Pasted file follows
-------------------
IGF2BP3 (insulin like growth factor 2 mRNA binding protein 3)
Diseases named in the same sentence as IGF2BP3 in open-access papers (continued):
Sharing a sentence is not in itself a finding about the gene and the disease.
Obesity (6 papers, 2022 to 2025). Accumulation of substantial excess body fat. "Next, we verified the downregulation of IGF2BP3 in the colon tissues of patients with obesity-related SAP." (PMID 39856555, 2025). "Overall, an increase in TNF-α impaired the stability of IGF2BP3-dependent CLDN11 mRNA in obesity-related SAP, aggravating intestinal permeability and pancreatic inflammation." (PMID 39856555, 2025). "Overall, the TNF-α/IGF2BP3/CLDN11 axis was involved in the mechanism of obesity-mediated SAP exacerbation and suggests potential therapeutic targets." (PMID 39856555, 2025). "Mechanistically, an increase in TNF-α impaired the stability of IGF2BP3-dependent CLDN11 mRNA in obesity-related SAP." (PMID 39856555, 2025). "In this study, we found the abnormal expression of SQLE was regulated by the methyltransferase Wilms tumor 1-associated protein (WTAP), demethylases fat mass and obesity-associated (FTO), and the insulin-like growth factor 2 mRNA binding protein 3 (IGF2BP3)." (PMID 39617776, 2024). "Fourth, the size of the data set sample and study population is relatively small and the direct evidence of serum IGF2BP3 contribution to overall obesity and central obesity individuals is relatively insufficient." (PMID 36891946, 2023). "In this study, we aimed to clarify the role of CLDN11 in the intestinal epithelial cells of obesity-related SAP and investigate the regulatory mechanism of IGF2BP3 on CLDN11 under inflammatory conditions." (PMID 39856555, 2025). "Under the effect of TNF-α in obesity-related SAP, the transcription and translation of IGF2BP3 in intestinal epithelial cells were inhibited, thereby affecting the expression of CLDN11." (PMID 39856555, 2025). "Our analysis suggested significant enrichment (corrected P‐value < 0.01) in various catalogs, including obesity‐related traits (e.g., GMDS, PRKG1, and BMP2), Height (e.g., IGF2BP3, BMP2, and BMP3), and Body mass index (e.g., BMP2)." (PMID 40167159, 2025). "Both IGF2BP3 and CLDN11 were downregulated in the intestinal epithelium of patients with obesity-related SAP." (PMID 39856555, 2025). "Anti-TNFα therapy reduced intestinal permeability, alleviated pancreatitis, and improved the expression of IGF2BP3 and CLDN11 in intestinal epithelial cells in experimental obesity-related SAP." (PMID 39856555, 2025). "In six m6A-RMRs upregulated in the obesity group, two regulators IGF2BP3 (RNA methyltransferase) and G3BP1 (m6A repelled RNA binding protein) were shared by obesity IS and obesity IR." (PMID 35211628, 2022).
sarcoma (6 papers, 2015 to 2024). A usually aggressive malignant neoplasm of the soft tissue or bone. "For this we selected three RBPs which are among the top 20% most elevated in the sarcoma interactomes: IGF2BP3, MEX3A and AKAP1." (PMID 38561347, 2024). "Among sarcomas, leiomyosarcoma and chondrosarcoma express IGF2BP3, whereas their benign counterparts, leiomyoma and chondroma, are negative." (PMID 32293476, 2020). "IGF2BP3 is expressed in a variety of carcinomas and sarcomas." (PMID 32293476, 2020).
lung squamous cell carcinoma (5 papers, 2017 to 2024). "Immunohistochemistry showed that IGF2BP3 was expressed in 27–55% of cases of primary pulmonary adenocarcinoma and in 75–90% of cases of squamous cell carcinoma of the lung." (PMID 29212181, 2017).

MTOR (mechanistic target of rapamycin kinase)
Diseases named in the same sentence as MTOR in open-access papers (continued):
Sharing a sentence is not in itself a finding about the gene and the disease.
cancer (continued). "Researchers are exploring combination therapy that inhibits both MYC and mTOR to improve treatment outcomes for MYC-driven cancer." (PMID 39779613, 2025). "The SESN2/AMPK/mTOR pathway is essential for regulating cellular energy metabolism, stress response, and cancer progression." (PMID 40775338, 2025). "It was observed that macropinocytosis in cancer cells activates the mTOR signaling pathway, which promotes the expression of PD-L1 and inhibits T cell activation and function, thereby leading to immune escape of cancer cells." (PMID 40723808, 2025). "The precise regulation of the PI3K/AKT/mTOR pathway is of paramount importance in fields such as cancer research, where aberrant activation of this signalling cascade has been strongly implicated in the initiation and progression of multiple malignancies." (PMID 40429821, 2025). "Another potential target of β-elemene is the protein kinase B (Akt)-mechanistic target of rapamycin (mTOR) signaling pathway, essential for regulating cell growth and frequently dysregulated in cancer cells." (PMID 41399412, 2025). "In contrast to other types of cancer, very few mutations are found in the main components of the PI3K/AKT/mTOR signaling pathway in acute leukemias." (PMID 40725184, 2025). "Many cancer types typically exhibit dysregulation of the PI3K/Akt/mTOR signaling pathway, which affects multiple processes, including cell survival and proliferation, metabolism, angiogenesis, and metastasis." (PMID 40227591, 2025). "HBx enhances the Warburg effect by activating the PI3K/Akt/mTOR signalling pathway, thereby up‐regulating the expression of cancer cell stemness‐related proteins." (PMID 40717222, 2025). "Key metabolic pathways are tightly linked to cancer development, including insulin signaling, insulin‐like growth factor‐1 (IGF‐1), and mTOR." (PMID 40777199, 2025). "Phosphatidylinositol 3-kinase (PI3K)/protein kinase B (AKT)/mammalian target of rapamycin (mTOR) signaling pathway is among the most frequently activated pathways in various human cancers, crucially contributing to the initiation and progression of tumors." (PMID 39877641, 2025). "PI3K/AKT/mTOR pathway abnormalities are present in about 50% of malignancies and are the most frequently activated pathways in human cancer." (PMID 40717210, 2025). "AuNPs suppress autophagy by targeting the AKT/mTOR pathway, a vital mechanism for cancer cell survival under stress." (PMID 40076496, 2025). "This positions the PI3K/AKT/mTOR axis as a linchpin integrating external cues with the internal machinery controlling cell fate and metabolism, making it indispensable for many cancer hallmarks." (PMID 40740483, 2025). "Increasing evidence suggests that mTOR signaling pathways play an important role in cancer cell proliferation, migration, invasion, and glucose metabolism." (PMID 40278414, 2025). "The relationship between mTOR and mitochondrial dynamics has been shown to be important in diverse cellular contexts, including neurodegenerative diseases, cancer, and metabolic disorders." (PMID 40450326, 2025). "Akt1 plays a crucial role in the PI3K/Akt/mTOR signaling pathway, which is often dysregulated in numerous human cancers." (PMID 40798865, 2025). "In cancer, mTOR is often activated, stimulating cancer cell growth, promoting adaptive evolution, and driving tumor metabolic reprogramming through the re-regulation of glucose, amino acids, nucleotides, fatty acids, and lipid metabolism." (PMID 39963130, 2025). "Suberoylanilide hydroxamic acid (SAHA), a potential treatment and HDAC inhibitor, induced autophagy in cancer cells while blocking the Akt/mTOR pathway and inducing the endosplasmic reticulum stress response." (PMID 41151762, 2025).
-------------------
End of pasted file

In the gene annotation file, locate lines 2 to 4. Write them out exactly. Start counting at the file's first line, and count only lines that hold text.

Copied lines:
Diseases named in the same sentence as IGF2BP3 in open-access papers (continued):
Sharing a sentence is not in itself a finding about the gene and the disease.
Obesity (6 papers, 2022 to 2025). Accumulation of substantial excess body fat. "Next, we verified the downregulation of IGF2BP3 in the colon tissues of patients with obesity-related SAP." (PMID 39856555, 2025). "Overall, an increase in TNF-α impaired the stability of IGF2BP3-dependent CLDN11 mRNA in obesity-related SAP, aggravating intestinal permeability and pancreatic inflammation." (PMID 39856555, 2025). "Overall, the TNF-α/IGF2BP3/CLDN11 axis was involved in the mechanism of obesity-mediated SAP exacerbation and suggests potential therapeutic targets." (PMID 39856555, 2025). "Mechanistically, an increase in TNF-α impaired the stability of IGF2BP3-dependent CLDN11 mRNA in obesity-related SAP." (PMID 39856555, 2025). "In this study, we found the abnormal expression of SQLE was regulated by the methyltransferase Wilms tumor 1-associated protein (WTAP), demethylases fat mass and obesity-associated (FTO), and the insulin-like growth factor 2 mRNA binding protein 3 (IGF2BP3)." (PMID 39617776, 2024). "Fourth, the size of the data set sample and study population is relatively small and the direct evidence of serum IGF2BP3 contribution to overall obesity and central obesity individuals is relatively insufficient." (PMID 36891946, 2023). "In this study, we aimed to clarify the role of CLDN11 in the intestinal epithelial cells of obesity-related SAP and investigate the regulatory mechanism of IGF2BP3 on CLDN11 under inflammatory conditions." (PMID 39856555, 2025). "Under the effect of TNF-α in obesity-related SAP, the transcription and translation of IGF2BP3 in intestinal epithelial cells were inhibited, thereby affecting the expression of CLDN11." (PMID 39856555, 2025). "Our analysis suggested significant enrichment (corrected P‐value < 0.01) in various catalogs, including obesity‐related traits (e.g., GMDS, PRKG1, and BMP2), Height (e.g., IGF2BP3, BMP2, and BMP3), and Body mass index (e.g., BMP2)." (PMID 40167159, 2025). "Both IGF2BP3 and CLDN11 were downregulated in the intestinal epithelium of patients with obesity-related SAP." (PMID 39856555, 2025). "Anti-TNFα therapy reduced intestinal permeability, alleviated pancreatitis, and improved the expression of IGF2BP3 and CLDN11 in intestinal epithelial cells in experimental obesity-related SAP." (PMID 39856555, 2025). "In six m6A-RMRs upregulated in the obesity group, two regulators IGF2BP3 (RNA methyltransferase) and G3BP1 (m6A repelled RNA binding protein) were shared by obesity IS and obesity IR." (PMID 35211628, 2022).